Download tokul -- washington state soil - NRCS

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The name “Tokul” is derived from a small community and
creek in King County, Washington. The State of Washington has
more than 1,000,000 acres of Tokul soils. These soils are on the
western side of the Cascade Mountains along the Puget Trough,
from south of Seattle north to the Canadian border. Washington
was the first state to recognize soils that formed in volcanic ash
(Andisols) as a state soil.
Tokul soils are among the most productive soils in the world.
These soils support Douglas-fir and other conifer trees, which
are the source of Washington’s nickname, “the Evergreen State.”
The State of Washington has hundreds of soils that are
influenced by volcanic ash. These “volcanic” soils are used for
crop production, timber production, livestock grazing, recreation,
and watershed. Most areas of Tokul soils are used for timber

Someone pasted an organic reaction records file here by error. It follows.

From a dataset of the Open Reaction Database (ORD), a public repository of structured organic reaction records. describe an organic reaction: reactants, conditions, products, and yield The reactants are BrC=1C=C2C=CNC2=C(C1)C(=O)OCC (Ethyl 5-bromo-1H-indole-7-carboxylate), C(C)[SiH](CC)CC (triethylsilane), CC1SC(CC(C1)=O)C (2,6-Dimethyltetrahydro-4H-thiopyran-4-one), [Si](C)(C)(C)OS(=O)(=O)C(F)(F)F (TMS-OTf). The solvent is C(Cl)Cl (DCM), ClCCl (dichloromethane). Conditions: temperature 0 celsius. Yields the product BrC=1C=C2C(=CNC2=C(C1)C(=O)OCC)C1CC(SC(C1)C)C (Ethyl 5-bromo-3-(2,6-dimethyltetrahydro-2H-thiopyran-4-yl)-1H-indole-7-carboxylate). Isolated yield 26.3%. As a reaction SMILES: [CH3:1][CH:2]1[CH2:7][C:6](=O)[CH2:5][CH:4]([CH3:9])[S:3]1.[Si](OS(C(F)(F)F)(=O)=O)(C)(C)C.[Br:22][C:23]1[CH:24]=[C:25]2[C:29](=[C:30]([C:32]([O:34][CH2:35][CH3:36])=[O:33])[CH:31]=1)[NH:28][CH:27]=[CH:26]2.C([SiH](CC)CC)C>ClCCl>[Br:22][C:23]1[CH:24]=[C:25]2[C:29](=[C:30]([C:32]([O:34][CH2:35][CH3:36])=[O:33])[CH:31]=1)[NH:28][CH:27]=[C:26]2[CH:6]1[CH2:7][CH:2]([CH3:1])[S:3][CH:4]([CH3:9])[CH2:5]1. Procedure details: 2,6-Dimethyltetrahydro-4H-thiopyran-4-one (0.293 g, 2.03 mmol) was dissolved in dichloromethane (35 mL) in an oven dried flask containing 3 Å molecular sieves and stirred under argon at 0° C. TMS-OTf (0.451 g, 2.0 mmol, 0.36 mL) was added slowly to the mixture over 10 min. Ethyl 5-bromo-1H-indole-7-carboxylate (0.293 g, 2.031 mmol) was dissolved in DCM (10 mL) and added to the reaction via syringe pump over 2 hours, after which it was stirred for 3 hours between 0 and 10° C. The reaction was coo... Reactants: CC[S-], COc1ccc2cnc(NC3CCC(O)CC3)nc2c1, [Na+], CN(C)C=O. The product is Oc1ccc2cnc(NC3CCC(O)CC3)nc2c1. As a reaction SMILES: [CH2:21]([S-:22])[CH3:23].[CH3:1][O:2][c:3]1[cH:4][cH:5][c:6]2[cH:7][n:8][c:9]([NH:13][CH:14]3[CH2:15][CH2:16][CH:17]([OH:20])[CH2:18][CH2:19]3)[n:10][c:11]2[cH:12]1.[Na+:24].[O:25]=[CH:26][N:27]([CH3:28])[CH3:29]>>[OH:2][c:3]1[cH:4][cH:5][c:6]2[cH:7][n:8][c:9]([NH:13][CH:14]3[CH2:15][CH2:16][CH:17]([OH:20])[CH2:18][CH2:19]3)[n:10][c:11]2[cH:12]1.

production, but some of the smaller areas are used as pasture
and for urban development. Tokul soils are limited as sites for
homes. Water perches above the dense glacial till during wet
periods, making steep slopes unstable.
Tokul Soil Profile
Surface layer: organic material
Subsurface layer: very dark grayish brown gravelly loam
Subsoil - upper: dark brown gravelly loam
Subsoil - lower: light yellowish brown gravelly loam
Substratum: light brownish gray and dark gray gravelly sandy loam
(very hard, dense glacial till cemented by a combination of iron,
aluminum, and organic matter)
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